My First oDesk Experience (Pretty Good, Could be Better)

I have been very curious about oDesk ever since I first read about the service. The idea of easy to find, low cost, contract software development resources sounded really good. For those of you who don’t have the patience to read beyond the break, I’ll give you the executive summary. The service works well and pretty much delivers on its promise of facilitating a marketplace where those looking for development help and those offering it can find and make a deal. That being said, there is plenty of room for improvement.

The Project
My little hobby website, which is available here is in need of a refresh. I figured I would be able to find someone on oDesk who would be able to update the design and user interface. Here is where I encountered my first challenge. I needed to write a project description. Thankfully, oDesk does provide some help and hints about how to write a good project summary, but I would have liked to see more samples and samples based more on context (samples for design projects, samples for full website projects, samples for demos and prototypes, etc).

Registration Process
Signing up as a buyer of services is pretty easy. I really like the fact that oDesk did not require me to give them my credit card information just to create an account. Creating an account was fairly painless.

Vendor Selection
Vendor selection was pretty tough. After posting my job on the system, I got responses from 25 providers over the course of 48 hours. The oDesk interface gives you a good sense of how others have rated the past oDesk performance of those vendors, their skills sets, and some of their past work. I ended up using a very simple algorithm for choosing a vendor. I decided to start by choosing the vendors who had worked the most hours in oDesk and then filtering them based on their scores and feedback. I also took a look at a few of the portfolios that people had posted to get a sense for the kind of work they had accomplished. Given that prices are fairly low, I used price only as a sanity check.

I was ultimately happy with the vendor I chose. However, the process left me a bit unsatisfied for a few reasons. First, I had no way of knowing whether the portfolios claimed by the providers were in fact their work. It would be nice if there were some way for oDesk to audit this process. Second, while the feedback scores and feedback percentiles were useful, what I really would have liked to see was a simpler stat — what fraction of their past customers would use them again or have used them again? Finally, there were a few profiles that looked like meta-profiles (one oDesk user who might actually have more than one developer behind it). I was fine with that, but it would have been nice to differentiate between “firms” and “individuals” when looking for providers. I realize the last point is a bit of a nitpick.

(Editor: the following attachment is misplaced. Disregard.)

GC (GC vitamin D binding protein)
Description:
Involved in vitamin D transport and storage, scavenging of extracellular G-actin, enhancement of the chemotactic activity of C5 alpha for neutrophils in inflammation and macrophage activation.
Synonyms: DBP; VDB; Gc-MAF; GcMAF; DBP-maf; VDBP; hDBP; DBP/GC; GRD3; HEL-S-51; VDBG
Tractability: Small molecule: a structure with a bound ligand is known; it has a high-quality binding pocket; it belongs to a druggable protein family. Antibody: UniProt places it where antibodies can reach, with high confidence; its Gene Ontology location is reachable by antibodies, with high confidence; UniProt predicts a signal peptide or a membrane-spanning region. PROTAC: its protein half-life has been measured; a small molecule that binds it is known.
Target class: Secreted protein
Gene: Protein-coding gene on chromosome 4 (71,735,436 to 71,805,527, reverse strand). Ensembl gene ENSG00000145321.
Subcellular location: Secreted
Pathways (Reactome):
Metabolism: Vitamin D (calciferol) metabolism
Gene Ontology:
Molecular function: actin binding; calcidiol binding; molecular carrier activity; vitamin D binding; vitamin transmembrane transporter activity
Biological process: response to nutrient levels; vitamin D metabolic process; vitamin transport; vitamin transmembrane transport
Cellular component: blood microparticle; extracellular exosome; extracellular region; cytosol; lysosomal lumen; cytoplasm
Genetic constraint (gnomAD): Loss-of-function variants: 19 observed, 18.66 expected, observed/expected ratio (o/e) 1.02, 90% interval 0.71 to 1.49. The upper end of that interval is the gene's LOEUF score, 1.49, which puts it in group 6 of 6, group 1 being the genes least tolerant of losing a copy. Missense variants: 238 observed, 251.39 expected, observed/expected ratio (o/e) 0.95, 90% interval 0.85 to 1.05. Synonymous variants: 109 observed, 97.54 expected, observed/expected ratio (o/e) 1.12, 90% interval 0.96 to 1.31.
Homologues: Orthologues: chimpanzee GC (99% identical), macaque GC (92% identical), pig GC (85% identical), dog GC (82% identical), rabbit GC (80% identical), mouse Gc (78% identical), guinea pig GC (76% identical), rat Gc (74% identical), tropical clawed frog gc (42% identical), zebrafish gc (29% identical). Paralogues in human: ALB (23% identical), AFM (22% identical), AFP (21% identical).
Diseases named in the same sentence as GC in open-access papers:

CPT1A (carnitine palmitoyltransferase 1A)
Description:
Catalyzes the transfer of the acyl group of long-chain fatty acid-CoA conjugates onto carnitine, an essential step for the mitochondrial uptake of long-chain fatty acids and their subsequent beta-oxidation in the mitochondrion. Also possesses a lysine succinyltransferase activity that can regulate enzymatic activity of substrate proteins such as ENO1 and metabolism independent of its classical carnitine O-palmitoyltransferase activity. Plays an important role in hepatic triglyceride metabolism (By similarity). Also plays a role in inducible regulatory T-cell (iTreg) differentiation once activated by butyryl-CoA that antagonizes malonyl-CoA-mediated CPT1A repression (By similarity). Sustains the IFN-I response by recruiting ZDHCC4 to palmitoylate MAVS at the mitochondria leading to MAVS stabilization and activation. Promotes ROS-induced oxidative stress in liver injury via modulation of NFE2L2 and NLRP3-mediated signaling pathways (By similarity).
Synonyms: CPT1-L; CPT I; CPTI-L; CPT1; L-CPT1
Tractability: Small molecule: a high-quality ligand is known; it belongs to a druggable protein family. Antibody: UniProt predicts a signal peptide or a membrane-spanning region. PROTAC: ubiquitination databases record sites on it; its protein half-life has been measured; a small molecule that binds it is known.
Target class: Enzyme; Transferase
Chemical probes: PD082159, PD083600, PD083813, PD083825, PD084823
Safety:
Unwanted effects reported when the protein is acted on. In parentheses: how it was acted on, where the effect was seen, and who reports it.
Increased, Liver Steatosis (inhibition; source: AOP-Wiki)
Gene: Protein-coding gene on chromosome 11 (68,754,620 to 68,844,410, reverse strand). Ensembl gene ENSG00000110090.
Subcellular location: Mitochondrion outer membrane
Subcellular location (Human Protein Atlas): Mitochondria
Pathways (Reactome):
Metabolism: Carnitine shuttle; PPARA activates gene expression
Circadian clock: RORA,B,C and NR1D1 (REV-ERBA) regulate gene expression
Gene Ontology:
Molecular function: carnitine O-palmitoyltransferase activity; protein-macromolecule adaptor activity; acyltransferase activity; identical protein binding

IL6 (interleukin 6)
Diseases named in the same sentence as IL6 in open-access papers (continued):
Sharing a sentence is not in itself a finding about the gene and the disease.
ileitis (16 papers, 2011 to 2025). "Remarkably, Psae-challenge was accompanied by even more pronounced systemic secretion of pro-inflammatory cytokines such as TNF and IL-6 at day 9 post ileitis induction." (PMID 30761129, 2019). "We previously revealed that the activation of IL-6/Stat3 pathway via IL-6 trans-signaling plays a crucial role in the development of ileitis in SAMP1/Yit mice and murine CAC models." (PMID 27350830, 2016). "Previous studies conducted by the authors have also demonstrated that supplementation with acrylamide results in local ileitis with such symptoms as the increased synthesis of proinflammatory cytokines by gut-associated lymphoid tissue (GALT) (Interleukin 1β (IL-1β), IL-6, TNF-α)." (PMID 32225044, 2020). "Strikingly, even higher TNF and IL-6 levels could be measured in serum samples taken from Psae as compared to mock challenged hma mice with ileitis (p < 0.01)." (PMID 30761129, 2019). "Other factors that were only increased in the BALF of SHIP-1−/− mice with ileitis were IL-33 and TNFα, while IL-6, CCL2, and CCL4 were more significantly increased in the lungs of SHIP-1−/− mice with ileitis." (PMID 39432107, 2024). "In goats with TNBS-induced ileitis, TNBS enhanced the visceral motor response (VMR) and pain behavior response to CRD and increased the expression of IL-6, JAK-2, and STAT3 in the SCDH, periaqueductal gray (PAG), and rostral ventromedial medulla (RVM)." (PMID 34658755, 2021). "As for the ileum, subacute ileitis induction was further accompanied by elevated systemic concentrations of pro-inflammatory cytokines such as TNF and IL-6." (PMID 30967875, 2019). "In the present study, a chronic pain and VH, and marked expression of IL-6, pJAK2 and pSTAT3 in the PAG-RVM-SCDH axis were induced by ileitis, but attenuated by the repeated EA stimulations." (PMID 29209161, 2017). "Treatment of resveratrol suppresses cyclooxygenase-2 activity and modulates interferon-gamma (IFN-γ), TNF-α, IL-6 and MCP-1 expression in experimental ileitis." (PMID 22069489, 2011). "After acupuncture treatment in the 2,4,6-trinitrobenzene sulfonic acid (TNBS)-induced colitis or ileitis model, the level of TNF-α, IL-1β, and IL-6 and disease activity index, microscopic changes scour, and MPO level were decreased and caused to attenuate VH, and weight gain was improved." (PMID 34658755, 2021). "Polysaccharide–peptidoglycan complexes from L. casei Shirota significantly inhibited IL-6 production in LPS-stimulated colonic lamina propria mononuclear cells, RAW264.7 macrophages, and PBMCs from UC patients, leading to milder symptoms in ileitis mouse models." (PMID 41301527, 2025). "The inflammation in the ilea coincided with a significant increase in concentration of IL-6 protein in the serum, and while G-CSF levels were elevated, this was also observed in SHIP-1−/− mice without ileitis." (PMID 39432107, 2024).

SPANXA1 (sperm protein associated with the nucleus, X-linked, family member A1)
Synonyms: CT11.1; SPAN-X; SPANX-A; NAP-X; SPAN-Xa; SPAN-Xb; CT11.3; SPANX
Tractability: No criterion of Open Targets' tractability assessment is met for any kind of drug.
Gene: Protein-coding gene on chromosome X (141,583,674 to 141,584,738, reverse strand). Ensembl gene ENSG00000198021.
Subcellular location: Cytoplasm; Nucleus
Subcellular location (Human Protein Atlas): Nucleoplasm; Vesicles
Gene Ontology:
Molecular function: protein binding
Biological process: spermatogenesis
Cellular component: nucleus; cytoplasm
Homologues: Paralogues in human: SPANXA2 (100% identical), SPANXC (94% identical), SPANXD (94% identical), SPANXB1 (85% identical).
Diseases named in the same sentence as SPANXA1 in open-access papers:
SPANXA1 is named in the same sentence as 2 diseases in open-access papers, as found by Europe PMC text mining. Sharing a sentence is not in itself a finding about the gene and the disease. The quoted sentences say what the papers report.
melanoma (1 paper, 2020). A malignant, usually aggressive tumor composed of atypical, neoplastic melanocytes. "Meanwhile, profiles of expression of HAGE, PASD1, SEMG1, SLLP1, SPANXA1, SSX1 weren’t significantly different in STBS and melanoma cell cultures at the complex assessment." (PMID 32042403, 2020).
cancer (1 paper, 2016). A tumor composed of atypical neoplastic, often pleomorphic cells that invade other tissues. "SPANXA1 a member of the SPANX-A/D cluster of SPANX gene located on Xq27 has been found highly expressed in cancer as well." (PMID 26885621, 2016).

Vendor Management
Overall, managing my vendor was not too bad. I do have one caveat, however — if you are not accustomed to using outside developers, there is a learning curve in terms of how you communicate changes, revisions, etc to someone with whom you have not worked and who is not sitting down the hall. Once you get over those bumps, communicating is pretty easy. My developer and I used Skype and email to pass information and documents back and forth and that was fine.

What I would fix

1. Support for Firm Fixed Price Contracts – My developer and I decided that the nature of the design work I needed done really lended itself more toward a fixed price contract as opposed to hourly billing. However, after consultation with oDesk support, I learned that it wasn’t possible to do it this way. So my developer and I just figured the hourly equivalent of the fixed price and did it that way. The ability to simply do a fixed price contract would be nice.

2. Improve Buyer Interface – I wasn’t overly impressed by the buyer interface. I found it hard to navigate and lacking some of the key features that I really wanted to see. For example, the tabs called “My Jobs” and “My Assignments” were not particularly instructive — what’s the difference between a job and an assignment? What’s under those tabs? I constantly found myself clicking around to find the things I wanted to use.

I would have really liked to have a dashboard that I could see when I logged in. The dashboard would show me how many hours my provider had logged, how much I had accrued, and how much time had elapsed since the project started. The screen captures are nice, but I don’t have time to micromanage work in that way.

3. Fees – These have already been fixed. When I signed up for oDesk, fees were set at 30%. They have since dropped to 10%.

I have another post in the works talking more about the business of oDesk.